The crux of the debate from business owners to planners seems to center around funding and erecting hard (grey) versus soft (green) defense systems, or working out balanced humane workable ("resilient") compromises.
A model of one country which has survived over six centuries of habitual estuary inundation, viewers are taken on a Delta Works tour of the Netherlands, where today an extensive system of giant flood gates and storm surge barriers operate. This is in addition to their traditional internal systems of mechanical windmills, levees, canals, and detention/retention structures.
After Hurricane Sandy, NYC has dreamed up a hard defense system of gates, barriers, and seawalls at an estimated cost of 20 billion dollars. The idea is not only to keep out the water, but also to allow the water to channel itself out and through impervious urban zones, a concern expressed by Metropolitan Transportation Authority (MTA) whose subways and tunnels flooded badly.
As climate scientists, mathematicians, meteorologists, and applied scientists struggle with predicting change and designing retrofits, agencies also have to modernize, whether it is with respect to building design codes, floodplain insurance maps, or reserving municipal land buy-outs.
However according to retired firefighter become ecologist Dan Mundy, who grew up in Jamaica Bay, there is no way to leave out ecological soft defense systems, whether because they create natural flood mitigation zones, support native habitat, or reduce pollution. While hard solutions can trap harmful algal blooms, soft solutions can restore clam and oyster beds.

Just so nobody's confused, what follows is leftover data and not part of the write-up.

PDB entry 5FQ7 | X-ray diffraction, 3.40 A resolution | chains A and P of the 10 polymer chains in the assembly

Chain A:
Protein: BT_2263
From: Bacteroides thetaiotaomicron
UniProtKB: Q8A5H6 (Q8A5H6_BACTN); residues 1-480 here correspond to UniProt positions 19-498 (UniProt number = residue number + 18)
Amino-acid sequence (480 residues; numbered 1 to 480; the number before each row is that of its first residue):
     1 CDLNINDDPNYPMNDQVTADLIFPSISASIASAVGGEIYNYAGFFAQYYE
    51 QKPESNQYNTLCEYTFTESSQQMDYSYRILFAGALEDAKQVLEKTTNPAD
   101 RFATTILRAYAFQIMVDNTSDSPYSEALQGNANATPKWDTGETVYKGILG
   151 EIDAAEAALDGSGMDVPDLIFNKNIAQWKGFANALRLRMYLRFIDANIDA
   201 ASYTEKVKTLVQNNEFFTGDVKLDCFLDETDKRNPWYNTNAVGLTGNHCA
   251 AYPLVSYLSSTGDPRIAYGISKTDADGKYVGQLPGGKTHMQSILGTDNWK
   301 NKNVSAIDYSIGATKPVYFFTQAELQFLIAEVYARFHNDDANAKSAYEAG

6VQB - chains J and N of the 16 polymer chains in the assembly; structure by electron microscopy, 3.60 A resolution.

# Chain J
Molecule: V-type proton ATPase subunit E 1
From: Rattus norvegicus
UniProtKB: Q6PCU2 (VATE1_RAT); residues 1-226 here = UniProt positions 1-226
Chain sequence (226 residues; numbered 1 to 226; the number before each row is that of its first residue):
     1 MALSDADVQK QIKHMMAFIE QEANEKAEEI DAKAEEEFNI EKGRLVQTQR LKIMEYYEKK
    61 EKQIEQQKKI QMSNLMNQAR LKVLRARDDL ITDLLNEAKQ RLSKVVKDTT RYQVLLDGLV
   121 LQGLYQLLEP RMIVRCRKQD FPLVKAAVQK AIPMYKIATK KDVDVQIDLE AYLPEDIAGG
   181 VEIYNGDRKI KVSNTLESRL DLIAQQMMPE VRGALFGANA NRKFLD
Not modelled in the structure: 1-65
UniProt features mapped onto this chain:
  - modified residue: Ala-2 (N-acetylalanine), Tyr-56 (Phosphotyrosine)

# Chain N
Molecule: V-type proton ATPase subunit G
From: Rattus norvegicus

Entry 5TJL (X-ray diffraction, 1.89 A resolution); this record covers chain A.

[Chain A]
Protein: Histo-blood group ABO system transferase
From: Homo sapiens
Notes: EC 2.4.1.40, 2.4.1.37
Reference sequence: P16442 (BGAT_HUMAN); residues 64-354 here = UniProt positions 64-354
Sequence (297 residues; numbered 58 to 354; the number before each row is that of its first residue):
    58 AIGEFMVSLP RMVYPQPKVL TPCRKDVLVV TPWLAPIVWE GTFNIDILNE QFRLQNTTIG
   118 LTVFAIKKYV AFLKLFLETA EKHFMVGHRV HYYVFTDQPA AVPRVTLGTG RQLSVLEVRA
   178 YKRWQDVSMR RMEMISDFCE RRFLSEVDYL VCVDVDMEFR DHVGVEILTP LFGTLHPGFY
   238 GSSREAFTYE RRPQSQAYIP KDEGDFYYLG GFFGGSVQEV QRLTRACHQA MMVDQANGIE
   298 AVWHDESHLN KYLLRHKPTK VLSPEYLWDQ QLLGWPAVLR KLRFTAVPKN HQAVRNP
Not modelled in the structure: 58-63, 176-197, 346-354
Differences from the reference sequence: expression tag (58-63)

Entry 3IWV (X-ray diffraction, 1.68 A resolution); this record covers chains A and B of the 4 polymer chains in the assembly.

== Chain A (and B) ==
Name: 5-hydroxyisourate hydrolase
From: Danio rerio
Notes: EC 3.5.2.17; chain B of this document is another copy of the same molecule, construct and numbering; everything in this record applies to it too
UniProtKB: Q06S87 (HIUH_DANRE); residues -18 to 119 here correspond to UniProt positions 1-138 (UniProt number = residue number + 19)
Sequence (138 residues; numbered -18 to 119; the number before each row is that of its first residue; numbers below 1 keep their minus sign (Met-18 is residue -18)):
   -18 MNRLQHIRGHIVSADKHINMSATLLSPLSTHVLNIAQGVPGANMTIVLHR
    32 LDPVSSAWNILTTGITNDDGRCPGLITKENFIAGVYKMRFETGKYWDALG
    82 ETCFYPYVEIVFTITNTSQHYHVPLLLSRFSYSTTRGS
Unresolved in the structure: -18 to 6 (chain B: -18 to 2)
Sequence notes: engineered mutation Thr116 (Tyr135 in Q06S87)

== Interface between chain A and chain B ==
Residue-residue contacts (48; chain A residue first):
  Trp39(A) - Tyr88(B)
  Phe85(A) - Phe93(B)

According to J. Marshall Shepherd of University of Georgia:
As our sea level continues to rise, it won't take a Hurricane Andrew or Hurricane Katrina sized storm to create flooding hazards on our coastline.
Thus, another part of the debate which Aftermath tries to explore, but with limited success, is whether humans should retreat from the coastline altogether. Part of the problem is lack of data and a reliable timeline on sea level rise. Right now, it appear that commercial investments in coastal cities all around the world need protection, whether by soft or hard defenses.
One example of this is the ongoing marsh restoration projects in the Gulf, and at NYC's Rockaways. The U.S. Army Corps of Engineers (ACE) is partnering with ecological groups such as The Water Institute of the Gulf, and Broad Channel Civic Association. Said ACE Joseph Vietra:
It makes a lot of sense to put sand in the Rockaways right now, but I would not suggest to you that 30 years from now or 35 years from now that it might still make a lot of sense.
As Megastorm Aftermath centralizes the debate around why Hurricane Sandy happened and how to prepare for the next possibly even bigger hurricane by focusing on resilient immediate, short-range, and long-term regional plans, I like to contemplate architect Kate Orff of Columbia University's comment:
I think we've learned over the past 100 years that you cannot isolate these problems--that we live in an ecosystem where everything is interconnected.